For New Orleans fiddler Amanda Shaw, Cajun music is about having a good time.
“It’s all about just bringing people together, to enjoy each other’s company and eat good food,” Shaw said during a recent phone interview from her home in New Orleans. “That’s what we try to bring every time. We bring the music to help bring the people together.”
It’s this sense of camaraderie that initially drew Shaw, 18, to the music. She has been playing the fiddle since age 4 and performing the traditional roots music of New Orleans for almost as long. Her music, a catchy blend of pop melodies and song structures with the gritty sounds of Cajun blues and country, has been gaining attention nationally thanks in part to her appearance in the 2006 Imax film “Hurricane on the Bayou” and her 2008 Rounder Records debut, “Pretty Runs Out.”
When: 7:30 p.m. Friday
Where: The Eighth Step, GE Theatre at Proctors, 432 State St., Schenectady
How Much: $24
When Shaw performs at the Eighth Step at Proctors’ GE Theatre on Friday, with her band, The Cute Guys, it will be her first appearance at the folk venue. However, she has thrice worked with the YMCA of the Greater Tri-Valley in Rome, N.Y., performing at local schools in the area.
Besides working on building an audience in the region, she is also looking forward to the snow.
“I’m excited; we actually just got two and a half inches here [in New Orleans] about a week ago, although it was gone after a day or two,” she said. “Hopefully I’ll get to make a snowman.”
Her connections to the Northeast run deeper than one might think, however. Shaw was born in Boston in 1991, soon thereafter relocating to New Orleans, where her father and his family are originally from. Perhaps surprisingly, she is the only musician in her family.
“As a matter of fact, I tease my dad that the radio in his car doesn’t even work,” she said.
Shaw was initially drawn not to Cajun music, but classical, after seeing an orchestra on TV at age 4. She was particularly impressed with the violin and soon began classical studies on the instrument.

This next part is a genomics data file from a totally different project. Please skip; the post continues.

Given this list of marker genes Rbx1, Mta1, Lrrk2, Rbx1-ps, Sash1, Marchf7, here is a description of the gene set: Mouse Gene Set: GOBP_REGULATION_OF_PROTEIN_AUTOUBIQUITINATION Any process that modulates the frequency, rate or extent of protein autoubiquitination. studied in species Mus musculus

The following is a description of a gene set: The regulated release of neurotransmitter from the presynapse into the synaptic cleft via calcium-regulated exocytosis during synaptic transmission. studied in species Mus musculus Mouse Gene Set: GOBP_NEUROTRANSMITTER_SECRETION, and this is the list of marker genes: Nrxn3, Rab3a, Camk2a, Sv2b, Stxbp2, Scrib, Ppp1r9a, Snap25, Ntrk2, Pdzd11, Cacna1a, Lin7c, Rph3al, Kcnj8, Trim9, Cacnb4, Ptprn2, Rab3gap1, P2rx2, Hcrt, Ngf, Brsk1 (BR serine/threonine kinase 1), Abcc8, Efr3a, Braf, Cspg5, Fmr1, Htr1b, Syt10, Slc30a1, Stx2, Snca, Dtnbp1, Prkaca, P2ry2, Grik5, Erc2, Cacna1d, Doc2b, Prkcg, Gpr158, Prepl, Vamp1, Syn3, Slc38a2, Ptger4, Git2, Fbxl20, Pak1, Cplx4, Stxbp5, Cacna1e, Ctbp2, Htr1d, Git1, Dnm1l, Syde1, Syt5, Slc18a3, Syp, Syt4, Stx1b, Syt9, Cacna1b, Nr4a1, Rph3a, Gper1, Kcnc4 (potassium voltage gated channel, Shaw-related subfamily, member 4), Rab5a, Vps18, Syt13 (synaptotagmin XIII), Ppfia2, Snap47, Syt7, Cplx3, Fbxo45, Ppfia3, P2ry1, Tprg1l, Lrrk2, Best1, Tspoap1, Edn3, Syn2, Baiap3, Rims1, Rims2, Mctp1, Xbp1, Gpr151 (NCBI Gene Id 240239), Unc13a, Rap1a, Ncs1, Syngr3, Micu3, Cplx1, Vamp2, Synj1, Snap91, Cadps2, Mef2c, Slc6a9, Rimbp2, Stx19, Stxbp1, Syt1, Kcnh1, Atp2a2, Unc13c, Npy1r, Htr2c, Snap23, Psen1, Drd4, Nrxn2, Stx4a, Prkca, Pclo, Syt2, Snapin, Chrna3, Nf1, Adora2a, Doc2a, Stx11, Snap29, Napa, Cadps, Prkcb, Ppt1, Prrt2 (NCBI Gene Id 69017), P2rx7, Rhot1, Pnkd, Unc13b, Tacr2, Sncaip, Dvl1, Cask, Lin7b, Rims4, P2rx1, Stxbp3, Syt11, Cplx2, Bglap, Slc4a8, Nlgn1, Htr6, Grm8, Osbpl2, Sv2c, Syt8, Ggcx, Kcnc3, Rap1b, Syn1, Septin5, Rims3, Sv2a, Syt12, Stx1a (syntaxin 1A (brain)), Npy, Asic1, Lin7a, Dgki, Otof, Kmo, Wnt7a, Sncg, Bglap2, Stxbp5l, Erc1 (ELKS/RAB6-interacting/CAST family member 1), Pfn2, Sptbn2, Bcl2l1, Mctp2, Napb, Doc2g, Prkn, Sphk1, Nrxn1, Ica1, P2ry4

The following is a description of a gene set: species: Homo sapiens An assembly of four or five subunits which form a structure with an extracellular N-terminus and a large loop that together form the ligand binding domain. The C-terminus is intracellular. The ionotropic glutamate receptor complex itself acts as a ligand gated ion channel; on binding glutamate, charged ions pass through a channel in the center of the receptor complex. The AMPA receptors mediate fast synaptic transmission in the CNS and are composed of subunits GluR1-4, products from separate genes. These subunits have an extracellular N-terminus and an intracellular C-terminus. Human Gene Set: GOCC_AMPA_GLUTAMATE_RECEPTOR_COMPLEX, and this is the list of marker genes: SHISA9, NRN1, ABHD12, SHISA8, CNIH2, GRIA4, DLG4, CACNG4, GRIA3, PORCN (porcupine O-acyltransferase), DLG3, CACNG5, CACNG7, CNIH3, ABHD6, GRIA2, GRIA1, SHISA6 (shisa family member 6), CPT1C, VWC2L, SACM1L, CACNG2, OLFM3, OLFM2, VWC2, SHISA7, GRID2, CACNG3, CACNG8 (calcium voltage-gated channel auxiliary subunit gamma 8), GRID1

“It was like love at first sight — I knew that’s what I wanted to do,” she said. “I turned to my mom and said, ‘That’s what I want to do.’ ”
She progressed quickly, and three years later, at age 7, she became the youngest soloist ever to perform with the Baton Rouge Symphony Orchestra. Around that time, she began taking an interest in the Cajun music scene.
After sitting in with some local blues, jazz and country bands, learning the music by ear, at age 10 Shaw struck out with her own band, which later gained the Cute Guys moniker. The group’s members, guitarist Tim Robertson, bassist Ronnie Falgout and drummer Mike Barras, are all veterans of the Cajun music scene. According to Shaw, they’re an integral part of her sound.
“I definitely feel that everything we do is a group effort between me, the band and everyone involved,” she said. “Mike knows about the drums, and Tim knows about guitar. Each of us, I feel like each of the guys know the most about their instrument.”
But Shaw’s influences don’t end with Cajun. Her 2004 album, “I’m Not a Bubblegum Pop Princess,” featured covers of The Clash’s “Should I Stay or Should I Go” and a slightly rewritten Ramones song, “I Wanna Be Your Girlfriend.” She’s a fan of everyone from Loretta Lynn and Dolly Parton to Chrissie Hynde, Billie Holiday and Shannon McNally. “I like a little girl power, with a little attitude, any type of music that has those type of qualities,” she said.
McNally and Shaw actually collaborated on the song “Chirmolito” from “Pretty Runs Out.” The song is a bluesy stomper about two Mexican workers who helped rebuild Shaw’s home after Hurricane Katrina.
“I was like 15 whenever we wrote ‘Chirmolito,’ ” Shaw said. “I always thought [McNally] was the coolest person. With words and music, she’s able to tell a story without doing too much, and she was able to help me get my point across and tell a story.”
In many ways, “Pretty Runs Out” is a document of Shaw’s journey through adolescence. Although released in January of last year, it was recorded toward the end of 2006. The album’s long gestation gave her a chance to find her sound.
“We wanted to make sure, because those were my teenage years I was going through, when you’re trying to find yourself, and trying to find yourself in music,” she said. “It definitely took a while, but there was a lot of growing going on, growing to find exactly what sound I want people to get.”
The album also showcases Shaw’s songwriting on cuts such as the title track, the aforementioned “Chirmolito” and album centerpiece “Wishing Me Away.” And of course, her fiddle playing is at the forefront on most of the songs, along with her cheery yet mature vocal presence.
Up next for Shaw is collaboration album with jazz musician Irvin Mayfield, one of the founders of Cajun jazz group Los Hombres Calientes and a member of the New Orleans Jazz Orchestra.
“He’s about keeping jazz alive and passionately being able to spread jazz to everyone,” Shaw said.
“It’s kind of similar to what we’re doing with Cajun music. We’re trying to keep Cajun music alive and mixing it with different styles to try to bring it to an audience that normally wouldn’t listen to Cajun music. Maybe young people who say, ‘Hey, there’s a Clash song that I really like,’ and we mix it with Cajun music.’ ”
More from The Daily Gazette:
Categories: Life and Arts